mon 22/04/2024

Apollo 11 review - an awe-inspiring leap | reviews, news & interviews

Apollo 11 review - an awe-inspiring leap

Apollo 11 review - an awe-inspiring leap

Todd Douglas Miller pieces together archival footage for documentary of first lunar mission

Arrival: exploring the moon in Apollo 11

How could this story be told again? Director Todd Douglas Miller has found a way: strip away narrative and give the audience the purity of original record. The result is a gripping non-fiction experience that sits in a unique space between documentary, art, drama and dream.

In collaboration with Nasa, Miller has unearthed hours of previously untouched film stock recorded during the first lunar mission in 1969. He has whittled the material down to a film of 93 minutes and combined it with Nasa audio recordings and an original synth-driven score by composer Matt Morton. No talking heads. No commentary. (And bravely, no message or moral interpretation of the event.) It sounds slapdash, or just a shallow exercise in historical voyeurism, but Apollo 11 is a film of immense rigour and detail, helped by the ethereal grandeur of gloriously rich 65mm film prints.

The film follows every major stage of the lunar mission. Preparing for the takeoff, we see crowds amassing in view of Cape Canaveral, Florida. As a document of a distant age, the footage is mesmerising. With its fashions, customs, automobiles and consumer modernism, the Sixties glitters with the attraction of a forgotten (and more innocent) world. But this dreamy reverie shifts into drama as, during the build up to take-off, we hear the nervous commentary of the Houston control team running over dramatic images of rocket flames and the silenced faces that witness them. Even more gripping are the "scenes" that follow: the moment the lunar module leaves the earth’s orbit on its path for the moon; and the moon landing sequence itself, captured by a camera fixed to the flight capsule.Preparing for Take-offMiller has extracted poignant details from the reams of material. There is a brief portrait of astronaut Mike Collins, the lesser-known colleague of Armstrong and Aldrin and the third member of the Apollo 11 team. His task was to remain in the command module – which orbited the moon – as the other two decamped to the dusty surface in the lunar capsule. “No man has known such solitude since Adam,” we hear a Houston controller declare with solemn poeticism. It must have been hard, seeing his two friends reap the glory of being the moon’s first human contacts whilst leaving him alone, diligently monitoring their giant leap from his orbital cell.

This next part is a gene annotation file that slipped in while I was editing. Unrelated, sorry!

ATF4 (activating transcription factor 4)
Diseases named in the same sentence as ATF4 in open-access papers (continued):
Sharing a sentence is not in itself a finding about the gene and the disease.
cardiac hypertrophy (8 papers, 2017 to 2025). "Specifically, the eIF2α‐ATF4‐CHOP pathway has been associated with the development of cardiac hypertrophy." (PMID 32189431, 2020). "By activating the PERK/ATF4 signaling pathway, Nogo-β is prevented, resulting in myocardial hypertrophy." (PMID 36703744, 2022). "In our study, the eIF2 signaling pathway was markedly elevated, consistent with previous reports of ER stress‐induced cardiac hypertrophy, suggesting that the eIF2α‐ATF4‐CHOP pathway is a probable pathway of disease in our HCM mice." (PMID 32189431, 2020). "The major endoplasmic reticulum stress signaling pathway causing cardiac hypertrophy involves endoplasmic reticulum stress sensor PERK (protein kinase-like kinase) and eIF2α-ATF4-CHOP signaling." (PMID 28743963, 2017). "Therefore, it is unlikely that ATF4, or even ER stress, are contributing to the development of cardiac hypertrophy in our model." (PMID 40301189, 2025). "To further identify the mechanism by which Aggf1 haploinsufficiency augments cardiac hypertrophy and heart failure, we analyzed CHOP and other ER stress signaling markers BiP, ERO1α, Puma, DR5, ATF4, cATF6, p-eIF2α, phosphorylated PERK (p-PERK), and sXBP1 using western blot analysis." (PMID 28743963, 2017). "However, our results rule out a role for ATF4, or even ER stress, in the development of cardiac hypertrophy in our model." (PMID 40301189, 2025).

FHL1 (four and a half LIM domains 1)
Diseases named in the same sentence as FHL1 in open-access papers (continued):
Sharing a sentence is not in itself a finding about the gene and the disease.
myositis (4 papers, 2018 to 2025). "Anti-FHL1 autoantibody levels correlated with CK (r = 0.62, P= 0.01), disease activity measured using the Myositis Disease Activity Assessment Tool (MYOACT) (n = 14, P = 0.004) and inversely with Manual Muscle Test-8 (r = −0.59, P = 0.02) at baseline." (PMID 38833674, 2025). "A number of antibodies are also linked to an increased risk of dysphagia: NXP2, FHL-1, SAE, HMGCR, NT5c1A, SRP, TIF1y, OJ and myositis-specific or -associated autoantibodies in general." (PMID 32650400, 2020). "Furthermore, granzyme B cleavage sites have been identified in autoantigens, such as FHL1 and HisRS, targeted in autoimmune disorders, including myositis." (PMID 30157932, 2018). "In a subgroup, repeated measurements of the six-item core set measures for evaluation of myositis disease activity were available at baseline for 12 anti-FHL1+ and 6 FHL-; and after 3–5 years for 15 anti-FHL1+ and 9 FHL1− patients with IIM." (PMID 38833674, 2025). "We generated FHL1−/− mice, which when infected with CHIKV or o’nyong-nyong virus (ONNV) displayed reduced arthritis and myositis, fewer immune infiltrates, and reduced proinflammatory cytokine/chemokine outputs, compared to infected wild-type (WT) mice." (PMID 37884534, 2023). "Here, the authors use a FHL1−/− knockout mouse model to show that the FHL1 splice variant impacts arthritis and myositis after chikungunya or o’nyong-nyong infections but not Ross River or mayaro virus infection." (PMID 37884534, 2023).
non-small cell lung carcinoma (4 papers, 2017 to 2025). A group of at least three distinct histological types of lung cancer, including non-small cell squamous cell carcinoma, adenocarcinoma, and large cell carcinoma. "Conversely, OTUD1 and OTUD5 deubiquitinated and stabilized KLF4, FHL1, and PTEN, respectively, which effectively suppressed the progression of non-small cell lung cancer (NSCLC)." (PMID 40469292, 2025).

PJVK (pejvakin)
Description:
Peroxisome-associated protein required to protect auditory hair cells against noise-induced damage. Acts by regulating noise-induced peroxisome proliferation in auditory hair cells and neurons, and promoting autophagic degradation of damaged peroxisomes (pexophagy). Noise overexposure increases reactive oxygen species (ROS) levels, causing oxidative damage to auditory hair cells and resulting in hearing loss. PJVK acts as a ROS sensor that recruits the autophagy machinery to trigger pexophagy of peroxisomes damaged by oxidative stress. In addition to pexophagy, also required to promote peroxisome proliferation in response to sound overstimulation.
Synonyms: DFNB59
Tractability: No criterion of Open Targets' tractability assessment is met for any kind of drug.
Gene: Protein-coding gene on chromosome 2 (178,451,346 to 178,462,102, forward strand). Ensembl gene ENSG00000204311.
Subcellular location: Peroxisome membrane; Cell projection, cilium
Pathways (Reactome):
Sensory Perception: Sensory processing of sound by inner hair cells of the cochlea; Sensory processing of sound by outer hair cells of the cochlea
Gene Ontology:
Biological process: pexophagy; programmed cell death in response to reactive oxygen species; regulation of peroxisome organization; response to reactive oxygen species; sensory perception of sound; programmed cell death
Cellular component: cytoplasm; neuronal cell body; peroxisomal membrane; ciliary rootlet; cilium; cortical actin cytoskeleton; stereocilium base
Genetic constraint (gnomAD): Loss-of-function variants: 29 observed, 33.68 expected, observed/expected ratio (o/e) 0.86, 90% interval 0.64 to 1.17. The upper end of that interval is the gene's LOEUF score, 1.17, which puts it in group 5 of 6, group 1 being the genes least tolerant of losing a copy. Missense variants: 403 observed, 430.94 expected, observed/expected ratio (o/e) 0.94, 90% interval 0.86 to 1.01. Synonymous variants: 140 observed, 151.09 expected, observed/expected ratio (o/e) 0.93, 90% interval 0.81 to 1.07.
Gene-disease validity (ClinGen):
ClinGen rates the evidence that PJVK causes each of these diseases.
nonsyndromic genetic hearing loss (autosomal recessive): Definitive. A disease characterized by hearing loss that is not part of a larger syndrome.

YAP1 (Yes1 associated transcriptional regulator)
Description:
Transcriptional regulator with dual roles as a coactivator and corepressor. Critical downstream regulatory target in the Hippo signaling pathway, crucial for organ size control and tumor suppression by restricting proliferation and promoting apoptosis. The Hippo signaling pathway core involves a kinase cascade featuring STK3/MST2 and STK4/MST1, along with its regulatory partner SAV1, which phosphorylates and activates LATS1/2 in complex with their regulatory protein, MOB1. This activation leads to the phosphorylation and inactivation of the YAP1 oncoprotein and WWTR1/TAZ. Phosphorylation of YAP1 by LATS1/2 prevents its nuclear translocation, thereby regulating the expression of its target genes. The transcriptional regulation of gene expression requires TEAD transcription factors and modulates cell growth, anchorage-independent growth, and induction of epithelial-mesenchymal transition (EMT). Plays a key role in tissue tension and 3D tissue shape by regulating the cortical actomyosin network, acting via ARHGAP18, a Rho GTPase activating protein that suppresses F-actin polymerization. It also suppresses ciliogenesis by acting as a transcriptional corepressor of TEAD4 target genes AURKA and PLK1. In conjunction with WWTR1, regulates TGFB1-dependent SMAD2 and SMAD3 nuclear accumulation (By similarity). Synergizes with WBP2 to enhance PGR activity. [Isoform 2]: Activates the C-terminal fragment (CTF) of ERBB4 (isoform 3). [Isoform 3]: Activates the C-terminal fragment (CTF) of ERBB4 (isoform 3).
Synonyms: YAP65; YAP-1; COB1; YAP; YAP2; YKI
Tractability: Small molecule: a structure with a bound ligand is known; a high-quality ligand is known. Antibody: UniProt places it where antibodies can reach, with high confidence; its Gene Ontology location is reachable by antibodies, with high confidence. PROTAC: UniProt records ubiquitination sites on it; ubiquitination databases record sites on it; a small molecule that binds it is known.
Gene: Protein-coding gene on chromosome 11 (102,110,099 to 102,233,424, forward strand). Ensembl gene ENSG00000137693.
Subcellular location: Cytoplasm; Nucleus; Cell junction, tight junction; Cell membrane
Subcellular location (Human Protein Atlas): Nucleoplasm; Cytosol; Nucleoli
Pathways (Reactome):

Miller’s success is in letting the radiant images stand alone and unfiltered. It means that this is not the kind of film that explores the interiority of its subjects. Armstrong will still be defined by his famous line. No new evidence or revelation is gleaned about the mission. We know the story. And yet it has been curiously refashioned, or de-fashioned, into something never seen before: a spare, wide-angle, panoramic display, allowing for all range of response. Beyond story, perhaps even outside of meaning, Apollo 11 opens a gap for the silence of awe.

Miller's success is in letting the radiant images stand alone and unfiltered


Editor Rating: 
Average: 4 (1 vote)

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